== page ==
Actually, I would like to dedicate this post to the lovely Stephanie Zvan of Almost Diamonds. This is because Stephanie recently sent Sci her blogging muse: an entire box of dark chocolate Moose Munch!!!!!! Moose Munch is indeed Sci’s muse, and could not have come at a better time. Stephanie Zvan is awesome for any number of reasons (I particularly recommend her short stories) , but sending food in the mail definitely adds a little extra.
Unfortunately, this means that last night was spent suffering the effects of a Moose Munch overdose. But today Sci is back up and rolling…literally. And to you, Stephanie, the bringer of my mental muse, I give you…a love song. In major fifths. At 600 and 400 Hz.
Cator et al. “Harmonic convergence in the love songs of the dengue vector mosquito” Science, 2009.
This post brought to you by Stephanie Zvan. And moose munch. Also kilts, rum, and sugar highs.
I’m sure we all know about mosquitoes. I know I cringe at the very sound of that high-pitched whine. If you’re delicious (like Sci), then you KNOW that every time you hear those nasty ear-splitting notes of horror, you can give up, because bug spray or not, you’re going to be scratching for days. But to a lady mosquito, what sounds to us like a teeth-gritting shrill is the hottest love song on the planet.
But we all know that mosquitoes are not just song and itchy bites. They spread many diseases which are endemic in countries around the world, things like malaria, yellow fever, and dengue. These diseases have to have a mosquito as their vector, and so a lot of research has focused on mosquitoes as vectors and how to prevent them getting access to humans (mosquito nets and things).
But for all the research and all the hype we hear about preventing mosquito bites when we go to certain countries, we don’t actually know a lot ABOUT mosquitoes. Ok, we know they come in male and female. Most of the time the female is the one who drinks the blood (though there are some “vegetarian” mosquitoes). We know the females need still water in which to lay their eggs. And…well…yeah. So this paper today is a big deal, not just because it implies a new way in which to possibly fight mosquitoes, but also because it tells us a whole boatload of stuff about them that we never knew before.
So we know they make that high-pitched whine. This is not because mosquitoes are vocally talented, the whine comes from the frequency of wing beats. For males, this is around 600Hz, and for females it’s around 400. This is actually about a fifth apart on the traditional musical scale. The 600 Hz tone is the higher one, which I think might be because the males are smaller, but I’m just guessing there.
One of the things I love about this study was how they did it. First, take a mosquito and tether it to a pin (I would kill to know how they did they, but I’m imagining a very frustrated grad student with very swollen fingers). Leave it free so it can flap its wings. Record the sound into a microphone. Then, hold the boy mosquito near a tethered girl mosquito for a few seconds, moving slowly in and out of range for a few fly-bys. Record the sounds and see what happens.
And what happened? Instead of the male mosquito and female mosquito continuing at 600 and 400 Hz, they made beautiful music together, matching their wing beats to a tone of 1200 Hz. This is a pretty high tone, as you might imagine. Not only that, they could get the bugs to match a mating tone (at 1200 Hz) played artificially, so they could be fooled with a fake. Interestingly, females tended to match a tone only if they were virgins (mosquitoes only make once), and lost interest once they had mated.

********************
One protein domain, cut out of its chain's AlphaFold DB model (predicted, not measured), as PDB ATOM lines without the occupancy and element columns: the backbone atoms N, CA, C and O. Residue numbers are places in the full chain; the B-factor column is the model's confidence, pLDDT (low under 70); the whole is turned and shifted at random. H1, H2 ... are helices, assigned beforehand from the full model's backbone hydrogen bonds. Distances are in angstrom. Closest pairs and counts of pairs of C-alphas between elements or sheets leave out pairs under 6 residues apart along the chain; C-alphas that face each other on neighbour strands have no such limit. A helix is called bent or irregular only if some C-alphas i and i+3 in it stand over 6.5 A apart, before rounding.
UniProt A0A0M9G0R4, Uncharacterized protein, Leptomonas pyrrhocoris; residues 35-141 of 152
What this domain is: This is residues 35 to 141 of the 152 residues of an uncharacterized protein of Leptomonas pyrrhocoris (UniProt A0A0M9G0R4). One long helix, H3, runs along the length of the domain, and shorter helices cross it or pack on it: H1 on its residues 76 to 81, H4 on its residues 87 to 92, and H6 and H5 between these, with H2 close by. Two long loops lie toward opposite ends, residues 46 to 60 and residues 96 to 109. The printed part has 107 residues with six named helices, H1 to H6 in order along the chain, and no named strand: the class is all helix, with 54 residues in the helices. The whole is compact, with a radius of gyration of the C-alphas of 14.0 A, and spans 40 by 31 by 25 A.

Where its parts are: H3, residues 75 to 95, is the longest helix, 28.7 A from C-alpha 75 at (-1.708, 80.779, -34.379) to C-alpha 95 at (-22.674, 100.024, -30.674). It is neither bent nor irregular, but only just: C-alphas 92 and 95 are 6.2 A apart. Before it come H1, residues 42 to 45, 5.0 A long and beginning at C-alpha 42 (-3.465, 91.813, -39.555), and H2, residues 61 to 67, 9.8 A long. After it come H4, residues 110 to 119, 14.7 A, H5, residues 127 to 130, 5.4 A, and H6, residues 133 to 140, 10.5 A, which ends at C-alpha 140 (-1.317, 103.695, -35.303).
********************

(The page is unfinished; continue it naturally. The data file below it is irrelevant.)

So what does this tell us about mosquitoes? Quite a lot. Most scientists believed that mosquitoes could only hear between 300 and 800 Hz, and this tone shattered all the records. Not only that, many researchers believed that only male mosquitoes could hear, and that females were deaf. So males would be able to find females, and females may never know what was coming. But this experiment proves that females can hear, and react to what they hear.
Secondly this experiment could provide a lot of information about how to keep mosquito populations down in heavily populated areas. For example, some people have thought of releasing sterile males into the wild. The males would mate with the female, who would then complete their life cycle and die without ever giving birth. This could significantly reduce the female mosquito population. This experiment backs up this idea, as females are more susceptible to males when they are virgins, so they’d be more likely to mate with the sterile males than if they could just mate loads of times.
The idea that occurred to me was this: bug zappers. Bug zappers make noise, right? It’s not very loud, but all that electricity produces a hum. How much would it hurt to turn it up to 1200 Hz? If the horny mosquitoes can be fooled by a tone, this could encourage them to draw closer and bring some flowers and make dinner reservations, and then…ZAP! Kill them before they mate, and you’ve stopped a major disease vector.
L. J. Cator, B. J. Arthur, L. C. Harrington, R. R. Hoy (2009). Harmonic Convergence in the Love Songs of the Dengue Vector Mosquito Science, 323 (5917), 1077-1079 DOI: 10.1126/science.1166541